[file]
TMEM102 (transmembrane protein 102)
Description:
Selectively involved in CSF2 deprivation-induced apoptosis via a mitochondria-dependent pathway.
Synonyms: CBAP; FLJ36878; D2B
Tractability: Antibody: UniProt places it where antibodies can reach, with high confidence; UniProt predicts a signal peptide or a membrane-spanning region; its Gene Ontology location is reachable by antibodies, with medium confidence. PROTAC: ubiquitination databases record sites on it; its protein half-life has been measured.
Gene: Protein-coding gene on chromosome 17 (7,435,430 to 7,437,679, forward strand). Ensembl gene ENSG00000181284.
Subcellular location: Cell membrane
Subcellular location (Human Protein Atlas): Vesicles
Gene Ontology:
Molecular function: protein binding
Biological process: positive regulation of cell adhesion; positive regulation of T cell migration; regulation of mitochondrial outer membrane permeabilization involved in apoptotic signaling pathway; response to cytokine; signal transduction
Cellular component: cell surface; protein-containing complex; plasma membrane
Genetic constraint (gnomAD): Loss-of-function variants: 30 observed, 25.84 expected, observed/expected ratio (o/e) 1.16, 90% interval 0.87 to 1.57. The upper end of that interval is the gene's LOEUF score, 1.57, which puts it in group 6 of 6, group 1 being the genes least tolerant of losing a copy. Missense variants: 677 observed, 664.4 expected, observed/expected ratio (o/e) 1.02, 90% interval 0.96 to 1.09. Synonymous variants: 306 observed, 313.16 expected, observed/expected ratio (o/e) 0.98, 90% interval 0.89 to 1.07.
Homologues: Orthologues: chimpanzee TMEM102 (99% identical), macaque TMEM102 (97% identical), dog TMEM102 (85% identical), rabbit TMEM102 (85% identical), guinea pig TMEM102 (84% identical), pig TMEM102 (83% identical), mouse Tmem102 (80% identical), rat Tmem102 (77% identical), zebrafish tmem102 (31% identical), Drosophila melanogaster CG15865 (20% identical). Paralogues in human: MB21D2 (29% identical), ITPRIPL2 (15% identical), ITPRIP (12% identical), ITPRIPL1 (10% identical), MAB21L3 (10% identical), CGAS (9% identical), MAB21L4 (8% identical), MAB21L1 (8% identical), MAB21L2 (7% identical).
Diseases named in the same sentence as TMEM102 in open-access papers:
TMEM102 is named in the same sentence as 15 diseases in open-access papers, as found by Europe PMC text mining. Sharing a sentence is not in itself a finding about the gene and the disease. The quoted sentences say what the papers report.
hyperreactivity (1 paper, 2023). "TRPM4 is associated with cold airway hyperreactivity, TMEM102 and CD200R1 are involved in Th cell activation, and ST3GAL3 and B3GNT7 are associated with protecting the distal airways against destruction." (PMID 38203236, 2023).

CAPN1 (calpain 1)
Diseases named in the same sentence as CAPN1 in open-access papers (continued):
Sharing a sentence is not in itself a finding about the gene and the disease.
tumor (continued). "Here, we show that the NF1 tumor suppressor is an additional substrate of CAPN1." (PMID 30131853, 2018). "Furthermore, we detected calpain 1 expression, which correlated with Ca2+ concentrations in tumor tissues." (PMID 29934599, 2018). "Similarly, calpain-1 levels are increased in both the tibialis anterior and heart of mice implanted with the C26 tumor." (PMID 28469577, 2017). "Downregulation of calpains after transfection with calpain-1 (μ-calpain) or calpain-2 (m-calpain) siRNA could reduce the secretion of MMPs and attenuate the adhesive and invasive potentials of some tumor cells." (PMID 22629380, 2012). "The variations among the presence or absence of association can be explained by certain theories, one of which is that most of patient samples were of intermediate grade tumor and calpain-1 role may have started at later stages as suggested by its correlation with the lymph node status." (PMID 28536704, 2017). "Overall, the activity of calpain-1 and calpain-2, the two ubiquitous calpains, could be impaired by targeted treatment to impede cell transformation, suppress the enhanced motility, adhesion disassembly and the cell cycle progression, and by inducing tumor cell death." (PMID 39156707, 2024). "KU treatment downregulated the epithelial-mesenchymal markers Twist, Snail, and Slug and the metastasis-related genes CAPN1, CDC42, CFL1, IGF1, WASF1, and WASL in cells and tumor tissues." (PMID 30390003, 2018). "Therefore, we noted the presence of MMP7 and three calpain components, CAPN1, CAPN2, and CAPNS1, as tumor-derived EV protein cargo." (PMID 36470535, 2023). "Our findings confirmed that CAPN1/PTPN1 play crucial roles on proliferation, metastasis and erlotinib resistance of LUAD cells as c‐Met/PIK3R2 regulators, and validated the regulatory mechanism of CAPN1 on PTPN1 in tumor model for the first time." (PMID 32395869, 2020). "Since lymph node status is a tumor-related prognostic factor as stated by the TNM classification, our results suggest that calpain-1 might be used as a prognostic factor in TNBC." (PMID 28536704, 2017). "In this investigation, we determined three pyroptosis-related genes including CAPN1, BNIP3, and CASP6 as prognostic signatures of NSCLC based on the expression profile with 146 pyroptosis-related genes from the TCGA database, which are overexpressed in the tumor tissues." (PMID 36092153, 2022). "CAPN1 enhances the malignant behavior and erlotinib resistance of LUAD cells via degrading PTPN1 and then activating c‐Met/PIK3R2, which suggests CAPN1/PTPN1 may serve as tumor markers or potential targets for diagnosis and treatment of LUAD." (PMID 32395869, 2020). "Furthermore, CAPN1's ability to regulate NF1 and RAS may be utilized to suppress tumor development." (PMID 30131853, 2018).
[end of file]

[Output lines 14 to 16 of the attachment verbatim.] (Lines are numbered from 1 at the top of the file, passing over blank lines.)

Homologues: Orthologues: chimpanzee TMEM102 (99% identical), macaque TMEM102 (97% identical), dog TMEM102 (85% identical), rabbit TMEM102 (85% identical), guinea pig TMEM102 (84% identical), pig TMEM102 (83% identical), mouse Tmem102 (80% identical), rat Tmem102 (77% identical), zebrafish tmem102 (31% identical), Drosophila melanogaster CG15865 (20% identical). Paralogues in human: MB21D2 (29% identical), ITPRIPL2 (15% identical), ITPRIP (12% identical), ITPRIPL1 (10% identical), MAB21L3 (10% identical), CGAS (9% identical), MAB21L4 (8% identical), MAB21L1 (8% identical), MAB21L2 (7% identical).
Diseases named in the same sentence as TMEM102 in open-access papers:
TMEM102 is named in the same sentence as 15 diseases in open-access papers, as found by Europe PMC text mining. Sharing a sentence is not in itself a finding about the gene and the disease. The quoted sentences say what the papers report.